Every three years the Transportation Planning Board carries out a regional vehicle "census" to determine the year, make, and model of nearly every car and truck registered in the Washington region. The analysis yields important information about the changing age and make-up of the region's vehicle fleet that helps the TPB refine its forecasts of future vehicle-related emissions of key air pollutants and greenhouse gases.
One of the most important findings of the latest vehicle census, carried out in 2014, was that the average age of the region's vehicle fleet increased since the last survey in 2011. That means that vehicle owners on average were waiting longer to replace older cars and trucks with newer ones. According to the vehicle census, the average age of the fleet in 2014 was 9.5 years, about 0.4 years older than in 2011.
The aging is important for the TPB to consider because it means that new federal fuel efficiency and other vehicle emission standards may take longer to positively impact the region's air quality than previously thought. Such measures only work when consumers buy vehicles that meet the new standards and drive those vehicles instead of older, less efficient models.
The fleet aging that occurred between 2011 and 2014 is part of a longer-term trend observed by the TPB since at least 2005. In that time, the average age of the region's vehicle fleet increased by 1.65 years. The fastest rate of increase came between 2008 and 2011, when the national economic downturn likely pushed more individuals, families, and businesses to further delay purchases of new vehicles.
More: Economic Downturn Slows Anticipated Growth in Driving Through 2020, But Pushes Up Forecasts of Vehicle-Related Emissions
Another key finding of the TPB's 2014 vehicle census which might also slow future air quality gains is that light-duty trucks and sport-utility vehicles (SUVs) now make up 40% of all the cars and trucks in the region, more than ever before. This has implications for the region's air quality because light-duty trucks and SUVs typically have lower fuel efficiency and higher overall emissions than passenger cars.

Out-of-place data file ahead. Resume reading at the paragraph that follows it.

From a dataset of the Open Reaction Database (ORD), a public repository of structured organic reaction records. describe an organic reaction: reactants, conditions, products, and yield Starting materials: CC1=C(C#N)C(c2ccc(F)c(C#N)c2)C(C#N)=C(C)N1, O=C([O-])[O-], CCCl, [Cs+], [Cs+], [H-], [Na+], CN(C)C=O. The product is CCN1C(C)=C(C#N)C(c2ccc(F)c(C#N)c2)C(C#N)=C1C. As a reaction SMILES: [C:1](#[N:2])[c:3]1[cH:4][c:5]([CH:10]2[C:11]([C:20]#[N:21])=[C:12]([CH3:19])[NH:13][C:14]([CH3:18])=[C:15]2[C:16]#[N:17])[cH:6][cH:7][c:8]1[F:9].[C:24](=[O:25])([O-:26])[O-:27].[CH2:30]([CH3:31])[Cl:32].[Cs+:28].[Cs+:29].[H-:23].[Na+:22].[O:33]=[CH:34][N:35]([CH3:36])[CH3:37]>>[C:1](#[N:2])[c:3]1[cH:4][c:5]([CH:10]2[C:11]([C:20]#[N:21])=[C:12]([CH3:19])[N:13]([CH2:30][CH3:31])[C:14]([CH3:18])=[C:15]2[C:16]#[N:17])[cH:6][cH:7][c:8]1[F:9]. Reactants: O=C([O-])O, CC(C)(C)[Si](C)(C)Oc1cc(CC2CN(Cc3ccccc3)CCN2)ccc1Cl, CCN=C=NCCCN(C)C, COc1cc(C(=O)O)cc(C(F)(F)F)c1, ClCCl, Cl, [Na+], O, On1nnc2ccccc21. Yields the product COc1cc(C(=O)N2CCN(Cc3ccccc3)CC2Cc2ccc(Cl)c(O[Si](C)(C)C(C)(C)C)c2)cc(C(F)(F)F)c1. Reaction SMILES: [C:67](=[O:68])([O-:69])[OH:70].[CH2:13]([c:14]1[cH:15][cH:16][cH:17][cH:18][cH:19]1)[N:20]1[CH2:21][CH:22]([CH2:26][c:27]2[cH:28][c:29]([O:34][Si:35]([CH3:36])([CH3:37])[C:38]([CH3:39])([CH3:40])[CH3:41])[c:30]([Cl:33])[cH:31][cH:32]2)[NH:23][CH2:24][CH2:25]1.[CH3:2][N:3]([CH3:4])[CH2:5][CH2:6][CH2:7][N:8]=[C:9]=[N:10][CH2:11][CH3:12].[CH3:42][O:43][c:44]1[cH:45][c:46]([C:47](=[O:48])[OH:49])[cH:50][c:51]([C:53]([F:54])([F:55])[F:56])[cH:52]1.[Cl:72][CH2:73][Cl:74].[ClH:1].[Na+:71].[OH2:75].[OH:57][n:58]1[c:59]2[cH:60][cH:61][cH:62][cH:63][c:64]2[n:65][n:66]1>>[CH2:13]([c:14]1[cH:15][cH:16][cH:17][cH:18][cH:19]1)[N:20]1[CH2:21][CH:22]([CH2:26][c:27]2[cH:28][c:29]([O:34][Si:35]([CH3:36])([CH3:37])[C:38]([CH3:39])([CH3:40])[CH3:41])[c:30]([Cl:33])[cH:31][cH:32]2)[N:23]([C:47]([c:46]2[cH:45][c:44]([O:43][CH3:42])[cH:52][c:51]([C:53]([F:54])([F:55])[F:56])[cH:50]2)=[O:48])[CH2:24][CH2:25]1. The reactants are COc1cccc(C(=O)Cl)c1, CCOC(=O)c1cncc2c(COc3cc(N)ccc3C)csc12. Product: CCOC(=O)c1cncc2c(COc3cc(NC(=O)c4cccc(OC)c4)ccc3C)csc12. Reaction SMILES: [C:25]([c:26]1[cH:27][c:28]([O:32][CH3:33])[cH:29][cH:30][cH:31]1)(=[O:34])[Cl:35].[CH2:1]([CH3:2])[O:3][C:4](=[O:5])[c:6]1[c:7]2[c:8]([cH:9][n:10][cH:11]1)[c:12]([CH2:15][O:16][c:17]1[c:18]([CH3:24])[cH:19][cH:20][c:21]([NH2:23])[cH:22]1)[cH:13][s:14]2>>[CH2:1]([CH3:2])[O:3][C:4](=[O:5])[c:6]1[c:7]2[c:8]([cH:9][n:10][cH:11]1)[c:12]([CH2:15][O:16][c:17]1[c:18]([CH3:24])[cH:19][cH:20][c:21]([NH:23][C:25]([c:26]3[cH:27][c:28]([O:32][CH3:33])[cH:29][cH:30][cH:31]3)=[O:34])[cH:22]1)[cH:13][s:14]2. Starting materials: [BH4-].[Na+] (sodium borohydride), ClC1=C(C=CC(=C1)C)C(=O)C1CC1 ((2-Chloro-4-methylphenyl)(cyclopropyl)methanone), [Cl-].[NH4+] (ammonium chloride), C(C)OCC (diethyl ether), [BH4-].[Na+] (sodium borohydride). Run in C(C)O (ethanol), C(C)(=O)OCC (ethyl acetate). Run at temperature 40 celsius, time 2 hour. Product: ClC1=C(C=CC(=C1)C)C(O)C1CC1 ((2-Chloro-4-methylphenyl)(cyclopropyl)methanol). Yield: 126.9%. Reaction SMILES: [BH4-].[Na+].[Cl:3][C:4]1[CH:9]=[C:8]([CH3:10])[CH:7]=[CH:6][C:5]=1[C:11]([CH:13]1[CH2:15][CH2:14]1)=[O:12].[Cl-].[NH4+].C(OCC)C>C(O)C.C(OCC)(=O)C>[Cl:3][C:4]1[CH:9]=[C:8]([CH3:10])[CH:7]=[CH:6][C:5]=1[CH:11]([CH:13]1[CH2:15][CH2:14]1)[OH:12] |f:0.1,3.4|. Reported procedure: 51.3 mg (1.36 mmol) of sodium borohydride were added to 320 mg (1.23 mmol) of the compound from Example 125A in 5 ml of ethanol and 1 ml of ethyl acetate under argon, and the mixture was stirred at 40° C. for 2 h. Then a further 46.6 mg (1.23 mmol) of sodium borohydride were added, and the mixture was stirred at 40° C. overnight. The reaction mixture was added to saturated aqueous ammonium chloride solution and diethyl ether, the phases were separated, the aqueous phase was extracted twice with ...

Finally, one trend that's having a positive impact on vehicle-related emissions and air quality is growth in registrations of hybrid-electric and all-electric vehicles. The 2014 vehicle census found more than 100,000 hybrid-electric vehicles and nearly 1,500 all-electric vehicles registered to area drivers. These vehicles represent a small but growing share of the more than 3.9 million cars and trucks registered in the region as of the 2014 vehicle census.
More: See the full summary of results from the TPB's 2014 vehicle "census"
The TPB is now using the results of the latest vehicle census as one of several important inputs into its forecasts of future vehicle-related emissions under this year's proposed update of the region's Constrained Long-Range Transportation Plan (CLRP). The forecasts are required under federal law to show that future emissions remain below regional limits approved by the U.S. Environmental Protection Agency. The new information on the age and make-up of the region's vehicle fleet will help the TPB make predictions that better reflect changing realities in the region.
The results of the air quality forecasts will be available in September, at which point TPB stakeholders and the general public can review and comment on the results before the TPB considers the 2015 CLRP update for final adoption in October.
Related TPB Weekly Reports:
As Ozone Season Gets Underway, Air Quality Analysis of 2015 CLRP Update Kicks Off
Slowdown in Vehicle Replacement Could Negatively Impact Region's Air Quality